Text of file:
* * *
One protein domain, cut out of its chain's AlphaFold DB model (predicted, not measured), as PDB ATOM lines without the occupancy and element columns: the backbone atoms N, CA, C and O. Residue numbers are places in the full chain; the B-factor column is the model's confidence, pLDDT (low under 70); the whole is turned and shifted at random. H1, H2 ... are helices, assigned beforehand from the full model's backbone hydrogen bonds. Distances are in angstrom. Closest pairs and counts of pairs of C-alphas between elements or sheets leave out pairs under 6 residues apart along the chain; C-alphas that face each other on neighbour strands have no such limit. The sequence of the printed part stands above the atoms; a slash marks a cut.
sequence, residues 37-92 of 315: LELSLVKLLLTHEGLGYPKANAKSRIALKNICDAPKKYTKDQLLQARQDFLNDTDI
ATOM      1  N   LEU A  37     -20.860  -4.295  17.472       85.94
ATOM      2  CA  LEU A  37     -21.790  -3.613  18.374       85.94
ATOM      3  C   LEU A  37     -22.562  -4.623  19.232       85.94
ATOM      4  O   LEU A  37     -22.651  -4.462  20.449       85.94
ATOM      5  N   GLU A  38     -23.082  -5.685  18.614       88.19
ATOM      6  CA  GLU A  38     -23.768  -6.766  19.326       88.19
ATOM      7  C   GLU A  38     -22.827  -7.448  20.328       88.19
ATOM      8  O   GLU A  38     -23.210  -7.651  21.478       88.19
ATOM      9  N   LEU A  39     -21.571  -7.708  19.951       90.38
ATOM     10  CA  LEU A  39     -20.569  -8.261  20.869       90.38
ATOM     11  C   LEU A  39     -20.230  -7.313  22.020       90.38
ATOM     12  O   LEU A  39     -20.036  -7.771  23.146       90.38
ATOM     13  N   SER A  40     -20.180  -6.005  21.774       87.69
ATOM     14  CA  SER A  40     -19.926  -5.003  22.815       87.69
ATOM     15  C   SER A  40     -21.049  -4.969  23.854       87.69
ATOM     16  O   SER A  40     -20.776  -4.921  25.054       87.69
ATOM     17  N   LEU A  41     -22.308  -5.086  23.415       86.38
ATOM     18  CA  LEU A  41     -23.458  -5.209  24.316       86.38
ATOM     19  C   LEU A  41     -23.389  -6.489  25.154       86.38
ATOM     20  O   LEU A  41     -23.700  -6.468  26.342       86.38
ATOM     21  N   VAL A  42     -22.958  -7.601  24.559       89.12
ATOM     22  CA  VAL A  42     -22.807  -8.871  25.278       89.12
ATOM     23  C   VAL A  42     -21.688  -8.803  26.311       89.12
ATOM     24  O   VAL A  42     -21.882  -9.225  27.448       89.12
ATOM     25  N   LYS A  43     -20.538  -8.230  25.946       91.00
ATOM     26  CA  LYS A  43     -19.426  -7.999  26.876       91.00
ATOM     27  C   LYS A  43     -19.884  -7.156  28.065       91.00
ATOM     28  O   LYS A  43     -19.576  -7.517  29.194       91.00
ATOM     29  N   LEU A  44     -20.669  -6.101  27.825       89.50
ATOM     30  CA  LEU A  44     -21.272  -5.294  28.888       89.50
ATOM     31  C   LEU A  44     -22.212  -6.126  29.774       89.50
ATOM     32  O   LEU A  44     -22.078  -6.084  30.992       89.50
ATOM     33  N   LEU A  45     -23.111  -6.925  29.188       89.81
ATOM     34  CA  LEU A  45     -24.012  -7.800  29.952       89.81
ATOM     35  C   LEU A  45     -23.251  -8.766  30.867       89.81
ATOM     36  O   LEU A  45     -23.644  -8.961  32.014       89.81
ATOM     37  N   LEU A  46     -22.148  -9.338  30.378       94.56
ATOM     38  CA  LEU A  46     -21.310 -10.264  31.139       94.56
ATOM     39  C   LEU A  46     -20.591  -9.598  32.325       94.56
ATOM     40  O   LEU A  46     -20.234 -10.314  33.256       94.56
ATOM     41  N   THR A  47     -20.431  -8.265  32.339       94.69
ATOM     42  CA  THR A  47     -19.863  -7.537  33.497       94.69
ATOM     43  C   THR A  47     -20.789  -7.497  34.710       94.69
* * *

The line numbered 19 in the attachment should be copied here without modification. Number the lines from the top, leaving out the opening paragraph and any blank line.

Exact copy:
ATOM     18  CA  LEU A  41     -23.458  -5.209  24.316       86.38